own main values and most frequently expressed viewpoints are neither unproblematic nor the only ones possible. Rather, they are to
some extent open to criticism and negative evaluation, and the poem
itself is correspondingly open-ended, interpretively ambivalent or
indeterminate, and irreducible to a single, straightforward, onedimensional reading.
I would like to thank Beth Cohen for inviting me to contribute to the
present volume and for her constructive criticism and editorial advice. I also
wish to thank Laura Slatkin for criticism and suggestions that improved this
As might be expected, there are far more, and more varied, accounts
of Odysseus' appearance than of any female character's. Cf. Griffith, 1985, 310. For perceptive interpretations of the poem's descriptions of Odysseus'
physical appearances, see Bell, 1991 and Bassi, 1994.
On the "threat posed by female narrators," especially the Sirens and Helen, to Odysseus' "privileges as narrator and focalizer of his own story"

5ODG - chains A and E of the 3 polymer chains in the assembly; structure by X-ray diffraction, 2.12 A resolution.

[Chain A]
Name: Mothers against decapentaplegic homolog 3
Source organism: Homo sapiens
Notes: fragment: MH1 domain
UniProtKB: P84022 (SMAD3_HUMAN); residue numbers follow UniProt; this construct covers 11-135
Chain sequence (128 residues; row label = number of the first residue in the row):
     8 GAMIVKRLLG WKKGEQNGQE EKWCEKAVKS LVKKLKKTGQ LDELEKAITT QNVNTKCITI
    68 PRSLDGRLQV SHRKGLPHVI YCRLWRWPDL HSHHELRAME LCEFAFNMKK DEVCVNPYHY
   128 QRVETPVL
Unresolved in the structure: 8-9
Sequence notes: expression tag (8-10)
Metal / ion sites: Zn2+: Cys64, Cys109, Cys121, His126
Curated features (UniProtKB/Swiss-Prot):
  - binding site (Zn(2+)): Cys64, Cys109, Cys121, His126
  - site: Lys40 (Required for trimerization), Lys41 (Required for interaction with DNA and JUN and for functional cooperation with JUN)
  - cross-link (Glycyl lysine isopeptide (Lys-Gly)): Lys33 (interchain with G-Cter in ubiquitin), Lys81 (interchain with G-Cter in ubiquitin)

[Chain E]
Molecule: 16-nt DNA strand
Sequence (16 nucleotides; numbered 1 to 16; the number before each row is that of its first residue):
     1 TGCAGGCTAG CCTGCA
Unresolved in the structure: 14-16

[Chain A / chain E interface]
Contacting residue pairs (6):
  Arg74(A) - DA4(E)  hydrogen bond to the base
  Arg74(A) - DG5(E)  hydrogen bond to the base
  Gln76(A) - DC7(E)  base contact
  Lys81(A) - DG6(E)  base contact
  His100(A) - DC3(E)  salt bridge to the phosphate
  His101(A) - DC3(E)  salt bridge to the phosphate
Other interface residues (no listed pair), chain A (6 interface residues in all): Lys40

and the ways in which "the epic narrator contains this threat," see Doherty,
Chapter 5, this volume.
Male bards (aoidoi) such as Phemios and Demodokos sing epic poetry
about heroes and gods; the subject matter of the songs sung by nonhuman
female singers, apart from the Sirens, is not specified. This is the kind of
singing I call "prototypically female."
Cf. Dimock, 1956, 56-57.
Güntert, 1919, argues that Ogygia is symbolically a Land of the Dead, Kalypso a goddess of the dead, and "concealment" the equivalent of death.
Cf. Anderson, 1958; Vernant, 1982; Powell, 1977, 5, n. 13, who refers to the
interpretation of Kalypso and "concealment" by Hölscher, 1939, 67; Porter, 1962, 3-5, who terms Ogygia "an Eden-like Hell, or a hellish Eden." For a
recent discussion of Kalypso with a summary of relevant scholarship, see Crane, 1988, 15-29.
See Pucci, 1979; Segal, 1983.
The "soft meadows" (leimōnes malakoi) of Kalypso's Ogygia (5.72)
have a similar connotation. Cf. Motte, 1973, 50-56, cited by Vernant, 1982, 15, n. 10.
In the later epic sequel to the Odyssey entitled the Telegony, Odysseus' further adventures included journeys, wars, a second marriage to Kallidike, Queen of the Thesprotians, and death at the hands of Telegonos,
his son by Kirke. In the Odyssey itself, Odysseus tells Penelope of the
"immeasurable toil there will still be in the future,/[toil] abundant and